Novell has released for download an Open XML translator that allows users to open and save Microsoft Office Open XML-formatted word-processing documents in OpenOffice. As a result, Microsoft is ready to proclaim that the document file-format wars are now officially over.
All About Microsoft
Microsoft watcher Mary Jo Foley's blog covers the products, people and strategies that make Microsoft tick.
Mary Jo Foley
Mary Jo has covered the tech industry for 30 years for a variety of publications and Web sites, and is a frequent guest on radio, TV and podcasts, speaking about all things Microsoft-related. She is the author of Microsoft 2.0: How Microsoft plans to stay relevant in the post-Gates era (John Wiley & Sons, 2008).
Microsoft is continuing to roll out updates needed for a number of its products as a result of the early switch to Daylight Saving Time (DST) on March 11. The latest product to get the DST treatment is Microsoft Dynamics CRM 3.0.
Blake Irving, a Corporate Vice President in Microsoft's Windows Live Platform group, is resigning his post, according to sources close to the company.
Whatever happened to Microsoft's LOBi (Line of Business Interoperability) strategy/technology/products? Weren't they supposed to be the answer to Microsoft developers' Office-integration prayers?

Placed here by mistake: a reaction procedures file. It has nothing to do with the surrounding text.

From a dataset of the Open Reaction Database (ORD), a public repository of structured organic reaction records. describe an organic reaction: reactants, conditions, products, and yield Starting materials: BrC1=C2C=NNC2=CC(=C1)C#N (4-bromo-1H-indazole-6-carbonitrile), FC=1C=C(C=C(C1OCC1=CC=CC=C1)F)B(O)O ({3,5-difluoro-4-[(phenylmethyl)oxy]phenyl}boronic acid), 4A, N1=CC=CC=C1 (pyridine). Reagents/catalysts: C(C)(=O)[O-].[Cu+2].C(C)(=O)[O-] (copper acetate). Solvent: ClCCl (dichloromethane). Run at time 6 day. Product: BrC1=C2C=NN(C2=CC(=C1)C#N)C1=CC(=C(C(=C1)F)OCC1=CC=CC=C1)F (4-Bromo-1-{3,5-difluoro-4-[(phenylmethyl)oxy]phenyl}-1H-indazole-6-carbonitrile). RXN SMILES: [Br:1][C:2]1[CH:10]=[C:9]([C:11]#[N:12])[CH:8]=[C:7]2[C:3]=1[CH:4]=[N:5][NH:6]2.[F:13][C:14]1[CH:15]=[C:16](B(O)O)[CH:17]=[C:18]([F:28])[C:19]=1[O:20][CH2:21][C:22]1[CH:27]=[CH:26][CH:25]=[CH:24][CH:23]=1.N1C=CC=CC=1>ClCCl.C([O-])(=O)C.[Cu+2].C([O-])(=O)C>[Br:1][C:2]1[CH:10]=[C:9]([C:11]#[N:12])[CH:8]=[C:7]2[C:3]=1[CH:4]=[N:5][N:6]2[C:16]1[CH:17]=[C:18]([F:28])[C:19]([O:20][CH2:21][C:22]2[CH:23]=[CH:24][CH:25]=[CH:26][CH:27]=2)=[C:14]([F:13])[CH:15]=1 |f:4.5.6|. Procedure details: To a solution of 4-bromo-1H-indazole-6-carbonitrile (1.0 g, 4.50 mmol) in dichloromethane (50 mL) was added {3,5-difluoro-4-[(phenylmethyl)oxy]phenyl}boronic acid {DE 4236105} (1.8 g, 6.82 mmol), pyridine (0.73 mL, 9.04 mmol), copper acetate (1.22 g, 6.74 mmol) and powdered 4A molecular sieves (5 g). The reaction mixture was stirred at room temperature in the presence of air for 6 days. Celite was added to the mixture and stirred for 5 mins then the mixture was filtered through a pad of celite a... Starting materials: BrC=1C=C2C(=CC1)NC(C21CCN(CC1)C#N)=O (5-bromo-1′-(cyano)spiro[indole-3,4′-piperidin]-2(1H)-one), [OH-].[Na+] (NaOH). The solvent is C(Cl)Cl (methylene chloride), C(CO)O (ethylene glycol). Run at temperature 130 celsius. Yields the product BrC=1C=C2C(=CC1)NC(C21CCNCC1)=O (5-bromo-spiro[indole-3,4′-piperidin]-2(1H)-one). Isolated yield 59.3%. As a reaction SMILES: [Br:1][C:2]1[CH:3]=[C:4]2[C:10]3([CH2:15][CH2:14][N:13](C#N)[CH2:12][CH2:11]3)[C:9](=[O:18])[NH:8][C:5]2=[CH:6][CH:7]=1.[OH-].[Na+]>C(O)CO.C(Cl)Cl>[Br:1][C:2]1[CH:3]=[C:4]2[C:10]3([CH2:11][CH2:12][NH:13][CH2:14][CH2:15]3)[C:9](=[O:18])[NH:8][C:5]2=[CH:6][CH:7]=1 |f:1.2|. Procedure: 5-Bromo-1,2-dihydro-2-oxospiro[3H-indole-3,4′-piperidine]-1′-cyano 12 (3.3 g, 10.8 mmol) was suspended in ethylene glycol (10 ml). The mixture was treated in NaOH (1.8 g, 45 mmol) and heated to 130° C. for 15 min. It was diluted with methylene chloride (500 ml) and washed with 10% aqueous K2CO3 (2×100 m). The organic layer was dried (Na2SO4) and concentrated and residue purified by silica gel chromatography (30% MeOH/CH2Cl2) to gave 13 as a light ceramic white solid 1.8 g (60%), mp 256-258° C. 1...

I'm starting to hear rumblings about an "Office Client for Dynamics." I bet this is the front-end piece of what essentially would be the Microsoft competitor to "Duet."
A Swedish, venture-backed startup believes it can beat both Microsoft and Google in bringing a "cloud OS" product to market. Xcerion has won over some impressive backers, including former NT architect Lou Perazzoli and former Microsoft CFO John Connors.
Microsoft launched a new Web site on March 1, its Beginner Developer Learning Center (BDLC), with the aim of bringing more "non-professional" programmers into the Microsoft fold.
On February 28, Adobe announced plans to release a hosted version of Photoshop within six months. Is rival Microsoft rushing to do the same with its growing family of design tools? For now, at least, the answer is no.
I had a chance to ask Tom Robertson, General Manager of Interoperability and Standards for Microsoft -- someone who has a lot invested in the ODF vs. OOXML contest -- a few questions regarding why folks should care about the never-ending file-format wars.
To disclose or not to disclose. That's the Microsoft question that's rearing its head again this week.